Pierre Ceresole was born in 1879 in Lausanne, Switzerland. His family was wealthy and his father was for some time the president of the Swiss Federal Council. Pierre was gifted and was given a good education. He studied mathematics with a plan of becoming an engineer and was expected to make a brilliant career. However, he was neither attracted by money nor position. He gave the money he inherited from his father to the State, because he did not think he deserved it.
Pierre's interests in people took him out on a long journey in 1910. He went to the USA, where after some time he got the idea of continuing around the world. But first he had to earn some more money. He tried many different jobs. Among other things he worked as a gravedigger, using a pick and shovel for the first time. These tools were to become very important in his life.
Via Hawaii Pierre went to Japan, where he worked as an engineer for two years. At the outbreak of war in August 1914 he returned to Switzerland. He was shaken by what he saw of the war. The misery and madness of war became more and more clear to him. He thought it was particularly appalling that Christians allowed themselves to be used for the war, thus making the nation-state into an idol. He realized that he must join the Christian Conscientious Objectors, who opposed all forms of service in the army. In 1917 he refused to pay defence tax and made public his decision, ascribing it to his Christian conscience. Pierre knew that this would ruin his career and send him to prison. He was to be imprisoned at least ten times during the rest of his life. In 1919 Pierre gave up his career as an engineer to devote himself entirely to peace work.
The Quakers, with their whole-hearted pacifism and their practical contribution to peace, introduced Pierre to constructive peace work. He realised that the young, who had previously been trained for destruction, must be recruited for peace instead.
Pierre's ideas soon materialized. He went to Esnes near Verdun to initiate civil service work in a devastated area which had been a battle-field a few years earlier. With him were some German and Austrian pacifists who were eager to work in France as a form of compensation. English, Dutch and Swiss volunteers joined them. Together they cleared the debris of the war and built new houses. Their five months of hard work and simple life taught Pierre what he called "peace work technique".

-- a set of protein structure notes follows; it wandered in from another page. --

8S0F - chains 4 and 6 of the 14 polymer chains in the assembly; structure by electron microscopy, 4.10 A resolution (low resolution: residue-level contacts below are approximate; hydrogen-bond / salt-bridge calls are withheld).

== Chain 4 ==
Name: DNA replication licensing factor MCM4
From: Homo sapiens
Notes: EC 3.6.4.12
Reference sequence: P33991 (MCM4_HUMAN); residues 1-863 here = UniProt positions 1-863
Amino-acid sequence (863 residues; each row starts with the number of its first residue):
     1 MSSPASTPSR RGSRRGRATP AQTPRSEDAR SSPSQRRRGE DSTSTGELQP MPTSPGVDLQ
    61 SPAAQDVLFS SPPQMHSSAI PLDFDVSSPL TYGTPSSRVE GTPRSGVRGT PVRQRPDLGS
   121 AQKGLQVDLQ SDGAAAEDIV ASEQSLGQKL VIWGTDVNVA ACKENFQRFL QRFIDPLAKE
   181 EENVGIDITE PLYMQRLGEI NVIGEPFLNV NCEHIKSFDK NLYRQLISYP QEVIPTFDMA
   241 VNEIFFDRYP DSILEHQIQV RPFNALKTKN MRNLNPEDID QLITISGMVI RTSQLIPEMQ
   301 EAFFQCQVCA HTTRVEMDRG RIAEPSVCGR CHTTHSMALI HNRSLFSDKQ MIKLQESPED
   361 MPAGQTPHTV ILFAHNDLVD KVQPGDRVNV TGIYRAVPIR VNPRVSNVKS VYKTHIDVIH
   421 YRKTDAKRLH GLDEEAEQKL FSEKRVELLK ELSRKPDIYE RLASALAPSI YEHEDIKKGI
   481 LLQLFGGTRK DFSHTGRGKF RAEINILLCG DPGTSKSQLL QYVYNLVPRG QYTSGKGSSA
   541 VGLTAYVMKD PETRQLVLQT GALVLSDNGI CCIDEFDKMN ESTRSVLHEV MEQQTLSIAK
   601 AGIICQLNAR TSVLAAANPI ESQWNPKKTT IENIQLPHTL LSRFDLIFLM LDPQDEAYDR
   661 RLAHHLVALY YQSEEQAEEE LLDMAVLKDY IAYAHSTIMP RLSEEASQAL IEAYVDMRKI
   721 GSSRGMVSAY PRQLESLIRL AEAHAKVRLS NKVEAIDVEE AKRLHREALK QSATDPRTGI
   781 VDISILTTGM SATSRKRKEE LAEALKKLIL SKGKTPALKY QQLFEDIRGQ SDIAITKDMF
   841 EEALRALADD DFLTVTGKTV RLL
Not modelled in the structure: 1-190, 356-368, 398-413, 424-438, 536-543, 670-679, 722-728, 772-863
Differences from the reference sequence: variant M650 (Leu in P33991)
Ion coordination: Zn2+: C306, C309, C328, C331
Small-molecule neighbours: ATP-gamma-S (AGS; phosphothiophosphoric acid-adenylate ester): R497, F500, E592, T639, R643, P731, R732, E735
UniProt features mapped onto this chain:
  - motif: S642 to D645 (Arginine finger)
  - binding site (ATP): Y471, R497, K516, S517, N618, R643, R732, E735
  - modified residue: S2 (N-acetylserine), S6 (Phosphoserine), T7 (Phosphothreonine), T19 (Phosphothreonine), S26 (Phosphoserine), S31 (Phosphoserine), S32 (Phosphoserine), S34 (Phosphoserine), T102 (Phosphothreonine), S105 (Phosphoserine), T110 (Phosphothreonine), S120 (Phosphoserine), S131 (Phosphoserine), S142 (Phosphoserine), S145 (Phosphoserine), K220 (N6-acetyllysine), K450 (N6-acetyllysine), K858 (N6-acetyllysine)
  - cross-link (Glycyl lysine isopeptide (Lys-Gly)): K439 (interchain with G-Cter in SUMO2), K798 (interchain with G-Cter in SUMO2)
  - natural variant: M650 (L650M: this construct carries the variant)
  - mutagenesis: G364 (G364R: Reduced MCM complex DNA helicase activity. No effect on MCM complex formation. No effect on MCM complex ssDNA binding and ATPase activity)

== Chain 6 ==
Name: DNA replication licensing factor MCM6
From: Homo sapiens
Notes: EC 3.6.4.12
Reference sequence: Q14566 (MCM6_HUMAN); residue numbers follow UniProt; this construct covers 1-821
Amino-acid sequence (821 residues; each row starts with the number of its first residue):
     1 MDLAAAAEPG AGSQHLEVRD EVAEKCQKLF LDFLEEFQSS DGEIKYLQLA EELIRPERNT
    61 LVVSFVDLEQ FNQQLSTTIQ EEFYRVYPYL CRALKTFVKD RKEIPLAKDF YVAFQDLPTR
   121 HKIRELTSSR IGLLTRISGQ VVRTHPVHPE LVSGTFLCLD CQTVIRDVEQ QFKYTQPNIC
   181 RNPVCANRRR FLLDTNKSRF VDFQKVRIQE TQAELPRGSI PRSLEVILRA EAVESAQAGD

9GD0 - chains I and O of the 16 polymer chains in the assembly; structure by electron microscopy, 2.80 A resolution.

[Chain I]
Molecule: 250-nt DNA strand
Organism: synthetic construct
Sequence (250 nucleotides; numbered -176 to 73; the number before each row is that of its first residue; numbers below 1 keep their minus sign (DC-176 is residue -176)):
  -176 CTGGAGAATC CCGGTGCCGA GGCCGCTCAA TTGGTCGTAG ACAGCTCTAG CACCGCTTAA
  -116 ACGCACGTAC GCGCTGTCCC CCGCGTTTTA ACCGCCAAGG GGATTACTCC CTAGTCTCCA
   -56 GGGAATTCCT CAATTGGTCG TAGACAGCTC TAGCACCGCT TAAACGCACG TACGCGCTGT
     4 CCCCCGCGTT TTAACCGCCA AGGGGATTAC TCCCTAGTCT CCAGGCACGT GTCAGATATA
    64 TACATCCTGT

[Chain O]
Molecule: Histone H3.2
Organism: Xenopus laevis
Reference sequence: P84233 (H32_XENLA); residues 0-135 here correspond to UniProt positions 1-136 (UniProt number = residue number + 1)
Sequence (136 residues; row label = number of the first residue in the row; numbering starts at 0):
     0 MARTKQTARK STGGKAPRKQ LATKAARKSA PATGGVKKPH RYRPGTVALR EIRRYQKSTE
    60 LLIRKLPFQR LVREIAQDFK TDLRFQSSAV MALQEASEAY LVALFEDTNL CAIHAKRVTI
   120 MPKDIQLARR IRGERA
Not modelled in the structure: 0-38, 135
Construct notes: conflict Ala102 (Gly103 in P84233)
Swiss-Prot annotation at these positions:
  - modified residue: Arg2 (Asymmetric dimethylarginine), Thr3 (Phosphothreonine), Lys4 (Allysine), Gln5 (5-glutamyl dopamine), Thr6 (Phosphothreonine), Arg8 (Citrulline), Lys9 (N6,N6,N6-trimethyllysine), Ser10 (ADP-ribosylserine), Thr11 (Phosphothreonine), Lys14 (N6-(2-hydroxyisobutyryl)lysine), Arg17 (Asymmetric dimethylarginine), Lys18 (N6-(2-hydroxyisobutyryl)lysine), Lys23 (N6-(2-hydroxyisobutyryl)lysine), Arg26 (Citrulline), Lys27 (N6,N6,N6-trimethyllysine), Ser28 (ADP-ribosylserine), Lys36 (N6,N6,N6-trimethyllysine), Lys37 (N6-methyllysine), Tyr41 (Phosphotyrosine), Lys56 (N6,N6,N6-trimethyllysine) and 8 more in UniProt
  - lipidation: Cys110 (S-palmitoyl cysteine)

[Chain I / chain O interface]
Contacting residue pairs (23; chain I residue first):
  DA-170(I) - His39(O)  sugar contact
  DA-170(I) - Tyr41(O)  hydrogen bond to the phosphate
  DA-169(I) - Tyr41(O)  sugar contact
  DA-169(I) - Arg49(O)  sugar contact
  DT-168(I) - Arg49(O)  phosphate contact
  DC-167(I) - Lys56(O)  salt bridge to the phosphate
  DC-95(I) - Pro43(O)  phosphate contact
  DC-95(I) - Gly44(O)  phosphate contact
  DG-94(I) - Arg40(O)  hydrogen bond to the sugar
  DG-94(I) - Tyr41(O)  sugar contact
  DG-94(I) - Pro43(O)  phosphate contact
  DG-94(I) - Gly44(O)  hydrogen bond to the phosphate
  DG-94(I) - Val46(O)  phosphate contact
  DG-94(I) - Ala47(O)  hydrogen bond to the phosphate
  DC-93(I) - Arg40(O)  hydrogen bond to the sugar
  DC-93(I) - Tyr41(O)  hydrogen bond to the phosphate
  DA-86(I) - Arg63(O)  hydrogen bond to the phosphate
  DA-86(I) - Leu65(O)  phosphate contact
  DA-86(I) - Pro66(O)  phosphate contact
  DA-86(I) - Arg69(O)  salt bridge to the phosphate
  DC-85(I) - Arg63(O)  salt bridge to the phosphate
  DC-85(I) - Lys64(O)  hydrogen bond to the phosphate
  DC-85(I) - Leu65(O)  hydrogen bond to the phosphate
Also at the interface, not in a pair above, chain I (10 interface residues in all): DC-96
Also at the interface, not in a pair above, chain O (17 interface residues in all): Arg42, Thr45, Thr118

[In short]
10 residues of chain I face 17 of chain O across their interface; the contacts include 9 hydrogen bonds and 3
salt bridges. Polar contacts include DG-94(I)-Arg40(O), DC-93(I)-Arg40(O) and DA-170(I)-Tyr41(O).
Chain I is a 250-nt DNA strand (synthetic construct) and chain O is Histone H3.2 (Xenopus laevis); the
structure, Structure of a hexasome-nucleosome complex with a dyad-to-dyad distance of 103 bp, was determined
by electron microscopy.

The next time Pierre assembled volunteers from different countries was to help in Switzerland, where avalanches had caused severe damage. This project was successful and afterwards more work waited. The number of volunteers kept increasing.
In 1928 700 volunteers from 17 countries joined in the reconstruction work in Liechtenstein after the Rhinefloods. Between 1929 and 1938 32 workcamps were held in France, England and Switzerland alone.
From 1934 to 1937 Pierre and three others were active in India. In the aftermath of earthquakes they worked as "diplomats, architects, bricklayers and laborers", helping hundreds of farmers. It was in India that Pierre joined the Quakers.
During World War II Pierre attempted to enter Germany illegally in order to confront the German leaders and persuade them to end the war. He was captured and put in prison. Shortly after his release he died. Before Pierre Ceresole's death, however, the war came to an end and his creation, Service Civil International, which has served as a model for other organizations, was revived.